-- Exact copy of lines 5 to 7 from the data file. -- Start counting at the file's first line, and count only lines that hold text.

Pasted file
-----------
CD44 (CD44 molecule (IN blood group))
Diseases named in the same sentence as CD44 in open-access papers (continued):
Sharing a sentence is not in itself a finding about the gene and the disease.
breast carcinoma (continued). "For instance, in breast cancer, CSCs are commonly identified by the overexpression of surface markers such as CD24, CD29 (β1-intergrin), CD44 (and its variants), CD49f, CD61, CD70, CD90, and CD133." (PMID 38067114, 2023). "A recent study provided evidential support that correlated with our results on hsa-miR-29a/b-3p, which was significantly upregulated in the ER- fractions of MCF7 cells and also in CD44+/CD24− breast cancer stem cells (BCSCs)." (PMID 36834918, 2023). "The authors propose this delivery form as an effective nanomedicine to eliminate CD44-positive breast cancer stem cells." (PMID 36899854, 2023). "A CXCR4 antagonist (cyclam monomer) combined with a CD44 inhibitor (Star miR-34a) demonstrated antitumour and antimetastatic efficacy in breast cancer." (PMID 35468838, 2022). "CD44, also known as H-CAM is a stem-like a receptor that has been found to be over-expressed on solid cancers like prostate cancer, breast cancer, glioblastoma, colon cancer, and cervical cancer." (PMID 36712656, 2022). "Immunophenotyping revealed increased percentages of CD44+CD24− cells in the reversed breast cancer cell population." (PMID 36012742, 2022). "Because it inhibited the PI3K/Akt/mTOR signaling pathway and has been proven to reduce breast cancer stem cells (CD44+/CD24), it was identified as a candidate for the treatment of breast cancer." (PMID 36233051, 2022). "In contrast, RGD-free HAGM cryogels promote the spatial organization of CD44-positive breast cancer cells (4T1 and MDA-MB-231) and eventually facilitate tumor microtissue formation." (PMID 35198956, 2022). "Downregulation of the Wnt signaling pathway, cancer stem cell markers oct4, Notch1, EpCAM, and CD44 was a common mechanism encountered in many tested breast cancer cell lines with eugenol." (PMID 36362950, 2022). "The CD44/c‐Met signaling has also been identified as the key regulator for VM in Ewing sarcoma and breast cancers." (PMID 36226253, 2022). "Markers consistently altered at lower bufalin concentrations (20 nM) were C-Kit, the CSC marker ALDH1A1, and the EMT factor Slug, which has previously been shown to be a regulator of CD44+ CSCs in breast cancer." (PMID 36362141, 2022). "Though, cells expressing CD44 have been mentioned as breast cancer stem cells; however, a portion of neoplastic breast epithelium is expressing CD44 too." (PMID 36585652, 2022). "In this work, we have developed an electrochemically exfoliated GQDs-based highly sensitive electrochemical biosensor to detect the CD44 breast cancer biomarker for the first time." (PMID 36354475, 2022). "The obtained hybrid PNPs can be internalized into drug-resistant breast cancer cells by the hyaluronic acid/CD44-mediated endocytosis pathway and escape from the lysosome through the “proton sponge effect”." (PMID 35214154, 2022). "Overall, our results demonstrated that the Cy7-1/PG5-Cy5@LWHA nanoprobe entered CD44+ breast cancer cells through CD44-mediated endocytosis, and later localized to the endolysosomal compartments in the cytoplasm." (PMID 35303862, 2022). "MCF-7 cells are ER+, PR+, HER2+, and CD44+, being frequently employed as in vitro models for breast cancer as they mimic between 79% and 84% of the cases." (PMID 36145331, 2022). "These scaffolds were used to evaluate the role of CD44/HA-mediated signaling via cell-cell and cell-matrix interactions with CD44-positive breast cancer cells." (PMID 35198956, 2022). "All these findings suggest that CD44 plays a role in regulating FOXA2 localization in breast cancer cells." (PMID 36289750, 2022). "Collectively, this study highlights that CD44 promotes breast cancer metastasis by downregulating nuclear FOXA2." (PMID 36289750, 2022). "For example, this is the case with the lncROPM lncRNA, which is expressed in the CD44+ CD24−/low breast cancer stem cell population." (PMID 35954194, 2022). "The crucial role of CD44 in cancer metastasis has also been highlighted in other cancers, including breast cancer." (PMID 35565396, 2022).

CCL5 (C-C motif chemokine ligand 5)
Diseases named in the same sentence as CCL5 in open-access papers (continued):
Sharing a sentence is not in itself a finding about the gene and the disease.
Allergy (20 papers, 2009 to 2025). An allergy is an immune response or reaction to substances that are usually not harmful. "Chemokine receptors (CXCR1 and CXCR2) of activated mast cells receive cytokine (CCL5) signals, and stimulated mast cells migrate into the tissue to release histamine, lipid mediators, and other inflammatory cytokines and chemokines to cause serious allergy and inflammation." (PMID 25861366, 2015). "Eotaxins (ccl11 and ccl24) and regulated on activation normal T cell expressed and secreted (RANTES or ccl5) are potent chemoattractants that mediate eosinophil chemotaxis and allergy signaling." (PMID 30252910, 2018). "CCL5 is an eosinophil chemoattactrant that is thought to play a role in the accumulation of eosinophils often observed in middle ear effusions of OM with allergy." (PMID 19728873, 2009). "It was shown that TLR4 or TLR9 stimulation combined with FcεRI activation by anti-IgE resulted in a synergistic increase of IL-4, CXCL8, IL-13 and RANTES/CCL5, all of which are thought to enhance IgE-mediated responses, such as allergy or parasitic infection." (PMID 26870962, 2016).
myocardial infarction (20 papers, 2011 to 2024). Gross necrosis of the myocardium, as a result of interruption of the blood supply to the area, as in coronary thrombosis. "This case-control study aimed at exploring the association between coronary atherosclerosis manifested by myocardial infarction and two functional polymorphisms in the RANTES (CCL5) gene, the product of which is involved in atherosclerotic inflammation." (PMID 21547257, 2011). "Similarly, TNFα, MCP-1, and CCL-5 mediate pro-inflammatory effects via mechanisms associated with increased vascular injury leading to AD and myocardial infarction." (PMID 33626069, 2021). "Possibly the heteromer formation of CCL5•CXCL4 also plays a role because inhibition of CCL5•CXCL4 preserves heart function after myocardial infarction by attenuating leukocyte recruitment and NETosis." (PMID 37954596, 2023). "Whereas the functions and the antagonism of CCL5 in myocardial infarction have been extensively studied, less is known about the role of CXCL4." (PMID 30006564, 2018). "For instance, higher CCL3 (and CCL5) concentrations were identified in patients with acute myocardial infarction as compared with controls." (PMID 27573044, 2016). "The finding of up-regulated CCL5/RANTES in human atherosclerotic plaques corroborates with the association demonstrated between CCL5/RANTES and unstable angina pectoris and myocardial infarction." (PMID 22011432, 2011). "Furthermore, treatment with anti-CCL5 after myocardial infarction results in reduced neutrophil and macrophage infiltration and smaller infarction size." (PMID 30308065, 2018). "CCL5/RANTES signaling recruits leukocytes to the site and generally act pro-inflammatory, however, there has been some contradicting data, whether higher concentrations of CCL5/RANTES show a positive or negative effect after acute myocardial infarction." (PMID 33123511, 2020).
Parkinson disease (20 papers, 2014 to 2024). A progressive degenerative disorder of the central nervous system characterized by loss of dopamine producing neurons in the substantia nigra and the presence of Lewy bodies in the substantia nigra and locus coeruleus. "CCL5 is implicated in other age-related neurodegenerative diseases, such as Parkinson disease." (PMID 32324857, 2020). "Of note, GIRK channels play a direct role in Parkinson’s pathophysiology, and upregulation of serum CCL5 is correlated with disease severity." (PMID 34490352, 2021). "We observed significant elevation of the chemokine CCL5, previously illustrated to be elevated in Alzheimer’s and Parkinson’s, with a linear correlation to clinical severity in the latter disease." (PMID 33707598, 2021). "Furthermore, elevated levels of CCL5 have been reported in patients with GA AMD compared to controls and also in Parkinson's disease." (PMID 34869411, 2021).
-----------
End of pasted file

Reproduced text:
CCL5 (C-C motif chemokine ligand 5)
Diseases named in the same sentence as CCL5 in open-access papers (continued):
Sharing a sentence is not in itself a finding about the gene and the disease.